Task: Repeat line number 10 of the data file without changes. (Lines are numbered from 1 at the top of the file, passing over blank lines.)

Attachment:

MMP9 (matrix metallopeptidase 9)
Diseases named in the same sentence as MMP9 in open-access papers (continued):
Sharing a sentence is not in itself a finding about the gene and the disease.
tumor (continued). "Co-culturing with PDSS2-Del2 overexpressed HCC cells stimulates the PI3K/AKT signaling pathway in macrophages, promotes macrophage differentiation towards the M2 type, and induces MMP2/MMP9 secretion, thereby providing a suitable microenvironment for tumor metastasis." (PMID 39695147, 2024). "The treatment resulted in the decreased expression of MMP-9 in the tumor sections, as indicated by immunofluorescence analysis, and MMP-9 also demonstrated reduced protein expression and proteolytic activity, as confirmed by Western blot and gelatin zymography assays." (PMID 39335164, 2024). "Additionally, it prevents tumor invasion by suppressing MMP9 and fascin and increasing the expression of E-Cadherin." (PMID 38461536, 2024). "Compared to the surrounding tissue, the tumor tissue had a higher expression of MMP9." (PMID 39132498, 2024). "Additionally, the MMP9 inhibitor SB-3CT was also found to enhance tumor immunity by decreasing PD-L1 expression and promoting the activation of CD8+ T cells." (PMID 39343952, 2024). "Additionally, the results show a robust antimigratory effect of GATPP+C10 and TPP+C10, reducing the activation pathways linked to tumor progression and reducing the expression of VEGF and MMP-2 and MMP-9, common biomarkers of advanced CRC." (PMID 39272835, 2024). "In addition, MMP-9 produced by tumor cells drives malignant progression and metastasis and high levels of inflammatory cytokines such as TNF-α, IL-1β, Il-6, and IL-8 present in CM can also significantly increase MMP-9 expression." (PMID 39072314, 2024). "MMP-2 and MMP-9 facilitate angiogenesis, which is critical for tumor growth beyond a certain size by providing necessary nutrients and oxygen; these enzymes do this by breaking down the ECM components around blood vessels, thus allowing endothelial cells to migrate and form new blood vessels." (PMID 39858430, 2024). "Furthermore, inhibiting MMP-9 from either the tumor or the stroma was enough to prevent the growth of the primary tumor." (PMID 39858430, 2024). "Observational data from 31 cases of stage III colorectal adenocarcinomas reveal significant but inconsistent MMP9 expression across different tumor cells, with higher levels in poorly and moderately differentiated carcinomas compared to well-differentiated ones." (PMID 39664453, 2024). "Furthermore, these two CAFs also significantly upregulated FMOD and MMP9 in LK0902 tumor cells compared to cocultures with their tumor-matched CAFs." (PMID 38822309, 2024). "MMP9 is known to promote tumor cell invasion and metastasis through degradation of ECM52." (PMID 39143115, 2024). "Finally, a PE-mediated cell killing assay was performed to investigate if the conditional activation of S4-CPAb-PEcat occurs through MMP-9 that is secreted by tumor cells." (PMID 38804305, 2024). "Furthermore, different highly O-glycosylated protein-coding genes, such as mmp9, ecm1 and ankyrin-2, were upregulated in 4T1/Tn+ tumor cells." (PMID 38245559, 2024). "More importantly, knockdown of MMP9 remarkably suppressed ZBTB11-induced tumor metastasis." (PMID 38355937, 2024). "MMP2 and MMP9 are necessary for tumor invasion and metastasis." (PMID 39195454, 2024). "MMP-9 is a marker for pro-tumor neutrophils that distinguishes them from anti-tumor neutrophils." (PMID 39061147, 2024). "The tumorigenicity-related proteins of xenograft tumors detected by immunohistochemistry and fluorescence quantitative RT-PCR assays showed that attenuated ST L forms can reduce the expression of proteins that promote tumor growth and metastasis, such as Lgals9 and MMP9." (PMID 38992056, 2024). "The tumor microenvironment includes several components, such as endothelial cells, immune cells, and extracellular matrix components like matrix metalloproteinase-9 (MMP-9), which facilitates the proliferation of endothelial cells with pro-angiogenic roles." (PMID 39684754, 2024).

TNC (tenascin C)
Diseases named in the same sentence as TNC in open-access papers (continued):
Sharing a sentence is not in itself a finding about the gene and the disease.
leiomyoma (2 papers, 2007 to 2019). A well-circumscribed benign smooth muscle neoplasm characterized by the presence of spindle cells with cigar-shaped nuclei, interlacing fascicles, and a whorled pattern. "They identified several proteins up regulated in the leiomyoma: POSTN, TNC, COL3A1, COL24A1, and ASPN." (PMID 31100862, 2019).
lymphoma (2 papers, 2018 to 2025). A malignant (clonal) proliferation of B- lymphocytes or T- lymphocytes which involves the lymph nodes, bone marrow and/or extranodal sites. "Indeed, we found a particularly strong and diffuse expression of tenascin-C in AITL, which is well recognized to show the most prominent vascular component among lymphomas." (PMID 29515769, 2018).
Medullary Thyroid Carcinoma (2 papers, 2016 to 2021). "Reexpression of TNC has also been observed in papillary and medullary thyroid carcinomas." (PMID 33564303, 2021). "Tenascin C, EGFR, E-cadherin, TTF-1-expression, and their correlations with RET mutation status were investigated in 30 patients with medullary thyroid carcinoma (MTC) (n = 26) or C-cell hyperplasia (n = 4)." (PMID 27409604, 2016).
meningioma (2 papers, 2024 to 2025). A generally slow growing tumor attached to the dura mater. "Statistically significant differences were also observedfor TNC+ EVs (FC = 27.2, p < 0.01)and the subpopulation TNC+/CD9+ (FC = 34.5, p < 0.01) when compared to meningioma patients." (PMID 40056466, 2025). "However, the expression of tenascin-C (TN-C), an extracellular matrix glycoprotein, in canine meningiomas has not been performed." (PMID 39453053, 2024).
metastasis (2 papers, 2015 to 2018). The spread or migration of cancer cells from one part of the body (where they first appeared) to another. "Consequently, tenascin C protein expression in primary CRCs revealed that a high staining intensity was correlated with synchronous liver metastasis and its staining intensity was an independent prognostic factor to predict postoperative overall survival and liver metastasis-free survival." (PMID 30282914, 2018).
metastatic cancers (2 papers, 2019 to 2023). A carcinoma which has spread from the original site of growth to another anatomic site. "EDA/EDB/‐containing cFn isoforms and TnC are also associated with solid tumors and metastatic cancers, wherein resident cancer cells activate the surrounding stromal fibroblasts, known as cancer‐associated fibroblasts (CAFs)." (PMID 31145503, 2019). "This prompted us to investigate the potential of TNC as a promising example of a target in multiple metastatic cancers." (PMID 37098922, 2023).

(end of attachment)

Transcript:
Medullary Thyroid Carcinoma (2 papers, 2016 to 2021). "Reexpression of TNC has also been observed in papillary and medullary thyroid carcinomas." (PMID 33564303, 2021). "Tenascin C, EGFR, E-cadherin, TTF-1-expression, and their correlations with RET mutation status were investigated in 30 patients with medullary thyroid carcinoma (MTC) (n = 26) or C-cell hyperplasia (n = 4)." (PMID 27409604, 2016).